My current spiritual practice includes, among other things, the excruciatingly slow reading of the Bible and other wisdom texts. I typically read a paragraph, or a few verses, per day; that’s plenty to sit with in silent prayer and ponder the depths that the passage may hold.
This year I began reading The Duty of Delight: The Diaries of Dorothy Day in this way. (If you don’t know Dorothy Day, you can start here to get acquainted with her—a writer, journalist, co-founder of the Catholic Worker movement, tireless advocate for pacifism and against poverty, etc.) Today, quite by accident, what came up was her entry for the first Friday in Lent 1935. Very short and yet, my goodness, it could have been written yesterday:
Lent is teaching me a great deal through the lessons at hand—teaching me not to be surprised at the foolishness, even the treachery of creatures. [This lesson] really has nothing to do with them—…it is for my good.
Is there anywhere in our public square that’s not rife with this kind of foolishness? Does it rile you up as it does me? I would love, instead, to learn what Dorothy learned: to take it all in stride, not excusing the treachery but approaching it with a clear mind.
For those of you who practice Lent, may you have a blessed one.
Two months ago I got hit with a torrent of inner conflicts/issues/etc., what I will refer to as dreck. The dreck included huge lifetime struggles with body image, my intense craving for approval, and my occasional impatience with chronic illness.
It was intense.
I know that deep spiritual practice tends to stir things up. But along with the dreck came an attitude I didn’t even know I had: I should be done with this by now.
I should be, right? I’ve done therapy off and on for 40 years. I’ve kept a journal off and on for 40 years. Plenty of time to steam-shovel the big stuff, so that all I have to do now is fine tune.
No. As God/Reality/the Universe was trying to tell me, it doesn’t work that way.
People I respect confirmed this message. My Zen teacher compared self-transformation to “peeling the infinite layers of an onion.” My spiritual director told me about an interview with Carl Jung in which he said the conscious mind never stops processing, even in the face of death.
The clincher, for me, was a famous line from Dogen, the monk who brought Zen to Japan: “To study the Buddha Way is to study the self.” (Full text of the quote here.) Since studying the Buddha Way can take forever, why wouldn’t studying the self?
So, no: I guess we’re never done with the inner dreck. Conflicts we’ve long suppressed finally come to the surface. Issues we’ve dealt with for years demand another go. Spiritual practice keeps stirring the pot.
But why bother? On one level I want to say we’re asked to do it. On another, though, we mine such rich veins of life in the process. Sometimes we find deep healing, as I’m now finding—maybe for the first time since I was eight—with body image. Sometimes we glimpse a clear, liberating view of reality, and it takes our breath away, and that clarity and liberation are worth the whole long hard slog.
This aspect of life isn’t for everyone, that’s for sure. But if it calls to you, pay attention. You’re in for one hell of a ride.
Questions? Comments? Bring ‘em.
The 2024 U.S. presidential election has become more personal to me—more personally threatening—than any other in my lifetime.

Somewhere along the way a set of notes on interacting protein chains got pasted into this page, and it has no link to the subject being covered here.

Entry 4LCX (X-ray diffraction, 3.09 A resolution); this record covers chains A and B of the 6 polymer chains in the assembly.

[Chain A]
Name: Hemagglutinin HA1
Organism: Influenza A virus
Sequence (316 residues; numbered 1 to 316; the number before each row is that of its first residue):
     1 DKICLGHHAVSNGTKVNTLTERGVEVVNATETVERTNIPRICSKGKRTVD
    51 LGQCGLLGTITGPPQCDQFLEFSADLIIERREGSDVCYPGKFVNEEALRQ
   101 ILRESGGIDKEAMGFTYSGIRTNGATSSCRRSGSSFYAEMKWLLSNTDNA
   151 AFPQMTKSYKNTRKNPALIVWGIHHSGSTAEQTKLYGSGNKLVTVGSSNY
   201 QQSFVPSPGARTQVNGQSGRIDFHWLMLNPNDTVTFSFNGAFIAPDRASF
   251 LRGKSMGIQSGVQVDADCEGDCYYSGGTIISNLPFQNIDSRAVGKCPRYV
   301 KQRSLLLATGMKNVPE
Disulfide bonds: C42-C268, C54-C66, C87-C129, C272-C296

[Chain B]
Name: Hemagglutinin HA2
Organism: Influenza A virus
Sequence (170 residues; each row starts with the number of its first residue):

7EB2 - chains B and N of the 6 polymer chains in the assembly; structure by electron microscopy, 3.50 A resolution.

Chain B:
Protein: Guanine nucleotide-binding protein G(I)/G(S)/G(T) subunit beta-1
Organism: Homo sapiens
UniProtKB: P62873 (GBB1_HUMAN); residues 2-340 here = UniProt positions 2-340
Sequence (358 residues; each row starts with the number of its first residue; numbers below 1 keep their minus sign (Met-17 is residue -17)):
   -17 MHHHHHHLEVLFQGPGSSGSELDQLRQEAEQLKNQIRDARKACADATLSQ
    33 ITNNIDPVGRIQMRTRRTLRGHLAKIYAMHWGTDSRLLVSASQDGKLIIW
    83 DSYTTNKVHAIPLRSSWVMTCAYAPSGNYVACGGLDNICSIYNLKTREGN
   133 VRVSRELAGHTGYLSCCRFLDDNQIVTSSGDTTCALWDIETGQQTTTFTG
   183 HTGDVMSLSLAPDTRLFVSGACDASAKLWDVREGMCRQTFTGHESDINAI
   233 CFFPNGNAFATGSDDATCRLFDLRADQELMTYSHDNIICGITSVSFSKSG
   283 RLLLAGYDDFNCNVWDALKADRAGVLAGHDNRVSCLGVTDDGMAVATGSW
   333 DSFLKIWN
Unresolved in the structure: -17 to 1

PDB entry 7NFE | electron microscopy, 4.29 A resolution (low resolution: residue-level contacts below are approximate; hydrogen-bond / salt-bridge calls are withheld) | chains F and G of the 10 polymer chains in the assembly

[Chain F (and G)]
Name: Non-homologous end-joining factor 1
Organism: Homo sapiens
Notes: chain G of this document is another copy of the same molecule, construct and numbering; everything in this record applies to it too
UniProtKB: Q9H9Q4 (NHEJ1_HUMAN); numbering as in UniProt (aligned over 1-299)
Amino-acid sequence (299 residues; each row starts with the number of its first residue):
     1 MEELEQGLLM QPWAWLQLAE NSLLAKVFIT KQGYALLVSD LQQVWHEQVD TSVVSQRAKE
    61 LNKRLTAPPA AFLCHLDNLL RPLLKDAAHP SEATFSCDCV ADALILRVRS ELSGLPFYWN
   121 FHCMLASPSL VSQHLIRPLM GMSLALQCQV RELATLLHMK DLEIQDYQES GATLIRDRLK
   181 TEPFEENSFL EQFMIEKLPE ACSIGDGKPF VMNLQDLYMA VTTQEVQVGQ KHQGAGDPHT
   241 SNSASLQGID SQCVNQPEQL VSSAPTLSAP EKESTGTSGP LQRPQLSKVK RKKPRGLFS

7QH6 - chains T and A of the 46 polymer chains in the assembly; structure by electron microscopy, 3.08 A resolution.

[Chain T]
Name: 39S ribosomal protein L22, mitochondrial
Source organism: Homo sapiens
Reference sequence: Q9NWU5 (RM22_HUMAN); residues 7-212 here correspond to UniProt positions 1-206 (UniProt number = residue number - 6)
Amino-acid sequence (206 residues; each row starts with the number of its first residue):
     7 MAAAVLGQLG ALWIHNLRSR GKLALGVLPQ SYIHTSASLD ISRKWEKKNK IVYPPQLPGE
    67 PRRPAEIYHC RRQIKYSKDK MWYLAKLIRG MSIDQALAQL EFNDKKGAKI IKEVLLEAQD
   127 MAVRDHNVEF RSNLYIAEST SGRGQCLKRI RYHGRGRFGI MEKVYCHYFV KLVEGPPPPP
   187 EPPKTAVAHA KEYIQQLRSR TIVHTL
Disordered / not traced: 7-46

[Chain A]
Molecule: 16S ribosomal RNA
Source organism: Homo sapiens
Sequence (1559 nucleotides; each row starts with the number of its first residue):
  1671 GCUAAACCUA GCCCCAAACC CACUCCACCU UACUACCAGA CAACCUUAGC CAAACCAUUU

It took 60-some years for me to experience such a threat, thanks to a boatload of advantages I haven’t really earned: I’m white, college-educated, often mistaken for cis male. As a result, I’ve had the liberty to make voting decisions on “objective,” “rational” criteria, which here means criteria removed from my own experience. I read about the candidates, weigh their positions, get a sense of how they think, choose one. It’s not a bad approach per se. But I employ it at a certain distance.
Now comes 2024, and one aspect of my life—my status as a nonbinary person—is under attack.
Recently The Atlantic, AP news, and other sources have reported on Donald Trump’s rhetoric and plans for trans people.*** Because some of my friends may dismiss these sources as “liberal media,” I web-searched to see if I could find the same plans coming from Trump’s own lips. I did. Here’s what I found in two videos featuring Trump himself:
So if Donald Trump wins back the presidency, my own government may well cease to recognize me, or at least an essential truth about me. Being trans or nonbinary will suddenly become “less than,” or “less tolerated.” It’s easier to openly take negative stances against people in such circumstances. That can have consequences: as we’ve seen, some of Trump’s followers take his words and actions as license to commit violence against those not in his favor.
Granted, the risk to me is probably not high. But my trans friends and relatives may be more in harm’s way—whether the threat is to their personal safety or their access to needed services like healthcare and housing. So the 2024 election could reshape my own life and those of people I love.
It took this wakeup call to get me thinking of people and groups for whom every election is personal—and personally threatening. How they’ve lived with such a threat all these years, I have no idea.
What about the rest of you? What’s your experience of taking elections personally?
***Footnote: The line between trans and nonbinary is fuzzier than it used to be, which is why I feel justified in taking this personally. I seriously doubt Trump knows the difference.
Late last year, in a town about 90 minutes from us, a house exploded--really exploded. People felt it 40 miles away. Investigators found that an accidental gas leak caused the explosion.
My first thought when I heard the news? Meth lab.
I know precious little about that town, let alone the house or its residents. There are millions more U.S. homes fueled with natural gas than there are drug labs (yes, I checked). So what the hell was I thinking?